The pottery of Lauren Karle is influenced by the beautiful garments of the indigenous cultures of Guatemala, where she lived for 2 ½ years. The pots reference these garments both in the way they are constructed (cut, altered, darted, “stitched” together) and in their decoration.
In today’s post, a time-lapsed excerpt from her video Sewing Clay: Slab Building and Slip-Transferred Patterns, Lauren shows how to print on clay using laser toner transfers. The great thing about these clay transfers is you can make them totally personal by using patterns that are unique to you. Enjoy! – Jennifer Poellot Harnetty, editor.
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Decorating the Surface
On the surfaces of my pots I capture some of the qualities of the huipiles, which have a multitude of different patterns that work together visually. By situating regular slip-transferred patterns next to painterly marks, I emulate the contrast of the tight weave of fabric and hand-sewn decoration. I combine the earthenware hues of pre-Colombian vessels with bright colors of contemporary Latin America.
It is essential to layer the surface of a cup while the slab is still flat and wet. There are infinite opportunities to experiment with the order and quantity of layers, but I usually start with a low-fire white slip with the goal of making the underglaze or wash brighter.
The underglaze or wash can be applied as a solid background color, a gradient, or a series of painterly strokes. I always consider the pot and how color will flatten or enhance the form, highlight seams, or create an illusion of depth.
Once the background is no longer shiny, I apply a pattern through slip transfer, a simple and gratifying technique that I learned from Charlie Cummings. First, I create a black-and-white pattern on the computer by altering a picture in Photoshop, creating a pattern by hand and scanning it, or finding an existing pattern.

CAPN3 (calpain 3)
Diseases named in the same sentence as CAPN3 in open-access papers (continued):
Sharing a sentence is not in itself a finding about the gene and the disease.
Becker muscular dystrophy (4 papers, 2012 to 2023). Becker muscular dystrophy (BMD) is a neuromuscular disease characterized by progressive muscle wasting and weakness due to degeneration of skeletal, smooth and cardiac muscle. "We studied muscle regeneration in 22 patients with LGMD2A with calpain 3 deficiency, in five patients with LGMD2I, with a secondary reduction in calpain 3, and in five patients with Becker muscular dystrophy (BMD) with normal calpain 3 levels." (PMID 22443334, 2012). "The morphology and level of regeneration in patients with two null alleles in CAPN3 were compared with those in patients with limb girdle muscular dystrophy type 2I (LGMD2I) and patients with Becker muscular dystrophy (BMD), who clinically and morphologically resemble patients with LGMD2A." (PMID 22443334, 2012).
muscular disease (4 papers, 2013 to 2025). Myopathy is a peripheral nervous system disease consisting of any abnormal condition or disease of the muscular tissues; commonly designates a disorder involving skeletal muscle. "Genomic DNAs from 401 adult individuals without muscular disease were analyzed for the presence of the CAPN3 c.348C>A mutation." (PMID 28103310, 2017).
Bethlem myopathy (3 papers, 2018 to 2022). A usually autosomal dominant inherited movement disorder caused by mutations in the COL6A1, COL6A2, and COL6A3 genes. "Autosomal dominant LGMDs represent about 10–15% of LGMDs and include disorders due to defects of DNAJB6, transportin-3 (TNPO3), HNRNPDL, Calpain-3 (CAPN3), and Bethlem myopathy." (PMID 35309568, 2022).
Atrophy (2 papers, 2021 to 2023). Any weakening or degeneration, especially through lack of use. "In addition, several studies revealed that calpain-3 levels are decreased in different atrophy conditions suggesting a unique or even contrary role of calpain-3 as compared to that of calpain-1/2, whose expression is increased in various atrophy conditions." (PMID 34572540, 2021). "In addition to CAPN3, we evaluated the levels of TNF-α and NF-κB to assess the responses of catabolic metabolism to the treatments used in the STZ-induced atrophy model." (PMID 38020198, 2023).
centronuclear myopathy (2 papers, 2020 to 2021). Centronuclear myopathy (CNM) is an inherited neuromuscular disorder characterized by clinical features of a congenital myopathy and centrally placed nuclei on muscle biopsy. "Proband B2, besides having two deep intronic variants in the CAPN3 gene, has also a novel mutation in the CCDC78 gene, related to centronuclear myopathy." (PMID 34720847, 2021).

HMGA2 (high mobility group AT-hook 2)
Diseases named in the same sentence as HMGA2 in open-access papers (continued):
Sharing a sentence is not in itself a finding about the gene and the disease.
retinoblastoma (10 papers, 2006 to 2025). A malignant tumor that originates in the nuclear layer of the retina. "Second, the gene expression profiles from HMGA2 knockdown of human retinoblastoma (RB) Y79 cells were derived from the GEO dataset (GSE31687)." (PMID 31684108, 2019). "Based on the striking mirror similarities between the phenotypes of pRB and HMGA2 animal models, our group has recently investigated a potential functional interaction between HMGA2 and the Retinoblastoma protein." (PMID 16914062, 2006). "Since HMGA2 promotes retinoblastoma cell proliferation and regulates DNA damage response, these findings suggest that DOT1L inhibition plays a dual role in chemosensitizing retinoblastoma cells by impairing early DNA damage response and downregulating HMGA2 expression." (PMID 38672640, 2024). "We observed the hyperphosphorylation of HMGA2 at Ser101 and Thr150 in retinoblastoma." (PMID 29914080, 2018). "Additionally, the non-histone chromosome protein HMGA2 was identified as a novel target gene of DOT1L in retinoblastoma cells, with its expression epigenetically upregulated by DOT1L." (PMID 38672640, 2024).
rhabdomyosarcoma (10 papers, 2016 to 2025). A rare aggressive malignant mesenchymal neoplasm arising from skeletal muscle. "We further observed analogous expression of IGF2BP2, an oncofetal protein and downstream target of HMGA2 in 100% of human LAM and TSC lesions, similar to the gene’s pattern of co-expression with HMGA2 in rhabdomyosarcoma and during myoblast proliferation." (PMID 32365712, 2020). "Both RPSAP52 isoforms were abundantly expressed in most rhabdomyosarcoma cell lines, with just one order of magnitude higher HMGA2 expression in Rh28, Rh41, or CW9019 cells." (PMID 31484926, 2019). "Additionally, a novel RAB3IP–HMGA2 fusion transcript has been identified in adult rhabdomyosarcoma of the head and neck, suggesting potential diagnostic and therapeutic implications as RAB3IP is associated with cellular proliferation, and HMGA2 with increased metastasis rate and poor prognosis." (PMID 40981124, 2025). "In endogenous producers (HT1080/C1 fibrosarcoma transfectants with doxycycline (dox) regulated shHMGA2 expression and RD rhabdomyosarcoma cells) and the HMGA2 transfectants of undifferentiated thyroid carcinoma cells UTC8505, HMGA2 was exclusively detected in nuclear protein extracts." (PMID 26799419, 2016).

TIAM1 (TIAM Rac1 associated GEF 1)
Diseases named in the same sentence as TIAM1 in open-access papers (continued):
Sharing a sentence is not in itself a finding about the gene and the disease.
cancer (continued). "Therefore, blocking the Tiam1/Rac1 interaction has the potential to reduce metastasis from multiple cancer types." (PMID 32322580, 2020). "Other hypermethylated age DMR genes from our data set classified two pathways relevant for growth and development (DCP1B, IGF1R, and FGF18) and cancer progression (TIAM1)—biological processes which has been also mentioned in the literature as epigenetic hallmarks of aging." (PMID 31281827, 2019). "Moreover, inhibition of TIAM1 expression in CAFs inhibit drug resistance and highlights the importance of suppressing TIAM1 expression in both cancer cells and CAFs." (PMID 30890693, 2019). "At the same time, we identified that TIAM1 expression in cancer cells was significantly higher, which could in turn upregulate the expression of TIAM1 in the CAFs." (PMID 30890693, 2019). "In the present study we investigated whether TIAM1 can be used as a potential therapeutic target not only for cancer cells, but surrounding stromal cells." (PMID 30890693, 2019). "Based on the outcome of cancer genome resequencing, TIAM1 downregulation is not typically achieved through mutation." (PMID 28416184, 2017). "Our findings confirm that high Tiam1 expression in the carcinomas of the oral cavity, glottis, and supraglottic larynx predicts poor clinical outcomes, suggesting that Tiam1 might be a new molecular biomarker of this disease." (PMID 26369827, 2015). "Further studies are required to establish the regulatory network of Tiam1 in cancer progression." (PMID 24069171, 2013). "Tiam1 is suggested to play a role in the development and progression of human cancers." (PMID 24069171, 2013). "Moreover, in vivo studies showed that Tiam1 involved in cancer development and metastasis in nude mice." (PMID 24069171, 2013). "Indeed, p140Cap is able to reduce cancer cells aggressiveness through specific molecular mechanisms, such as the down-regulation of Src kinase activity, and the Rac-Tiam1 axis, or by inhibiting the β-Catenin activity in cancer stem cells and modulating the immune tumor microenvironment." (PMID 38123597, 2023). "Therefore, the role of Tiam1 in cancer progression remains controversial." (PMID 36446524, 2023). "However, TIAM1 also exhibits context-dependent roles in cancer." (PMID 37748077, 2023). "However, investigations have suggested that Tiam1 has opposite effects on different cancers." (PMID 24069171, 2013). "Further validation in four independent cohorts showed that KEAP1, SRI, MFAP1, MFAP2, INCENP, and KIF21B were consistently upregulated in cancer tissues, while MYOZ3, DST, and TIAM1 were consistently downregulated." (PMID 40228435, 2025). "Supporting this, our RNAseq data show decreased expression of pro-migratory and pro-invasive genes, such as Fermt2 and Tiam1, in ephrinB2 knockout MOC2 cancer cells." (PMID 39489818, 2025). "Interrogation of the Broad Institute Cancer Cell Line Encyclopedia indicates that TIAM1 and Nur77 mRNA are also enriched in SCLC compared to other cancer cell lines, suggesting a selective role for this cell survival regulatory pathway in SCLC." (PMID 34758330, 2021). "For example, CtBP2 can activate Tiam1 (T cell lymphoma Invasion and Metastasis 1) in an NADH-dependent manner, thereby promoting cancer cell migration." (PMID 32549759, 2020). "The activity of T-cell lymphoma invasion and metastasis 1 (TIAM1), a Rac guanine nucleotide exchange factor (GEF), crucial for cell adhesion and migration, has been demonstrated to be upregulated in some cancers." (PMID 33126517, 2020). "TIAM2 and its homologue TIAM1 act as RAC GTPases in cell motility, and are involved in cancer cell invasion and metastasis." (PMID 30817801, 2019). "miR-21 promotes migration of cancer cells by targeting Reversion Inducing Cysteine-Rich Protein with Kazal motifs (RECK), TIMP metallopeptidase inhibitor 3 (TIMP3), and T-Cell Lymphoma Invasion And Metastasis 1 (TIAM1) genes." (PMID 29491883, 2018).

Then I print the inverse of the pattern using a laser printer on regular printer paper. An ink-jet printer will not work, since ink does not have the resistive properties of toner. Slip sticks only to the white areas of the image, which are the parts that will transfer.
I deflocculate the colored slip to brush on the pattern using one drop of Darvan 7 per cup of slip. Sodium silicate also works. Deflocculating the slip keeps the color intense but negatively charges the clay particles so that they slide over each other, making the slip flow more easily with less water content.
In sweeping strokes, I brush the deflocculated slip over the pattern. The slip sticks to the white paper and pulls back from the laser toner. If the slip bridges from one white section to another over the toner, I just touch it gently with a finger and it immediately recedes.
I cut several sizes from the patterned paper, to match the size of each of my slabs, and coat them with colored slip. When the slip on the pattern is leather hard, I lay it face down on a prepared background. If the slip is still shiny, it will smear and blur; if it is too dry, it may flake off the page. I press it smoothly onto the clay and brush a little water onto the back. The water causes the paper to lie flat and helps the slip release onto the slab. The perfect amount of water will barely saturate the laser ink, so you can see the pattern through the back of the paper. I use a rib to compress and smooth the back of the paper, then peel a corner back to check how well the pattern is transferring.
I brush more water on the back or rub the paper if necessary. How clearly the pattern transfers and where depends on the balance of these techniques. I continue to check it until it has transferred to my satisfaction and I can remove the whole paper. It is possible to print patterns on top of patterns, rotate, flip, block out sections, paint over parts, and experiment endlessly with layers.
To see more of Lauren Karle’s work check out http://laurenkarle.com/home.html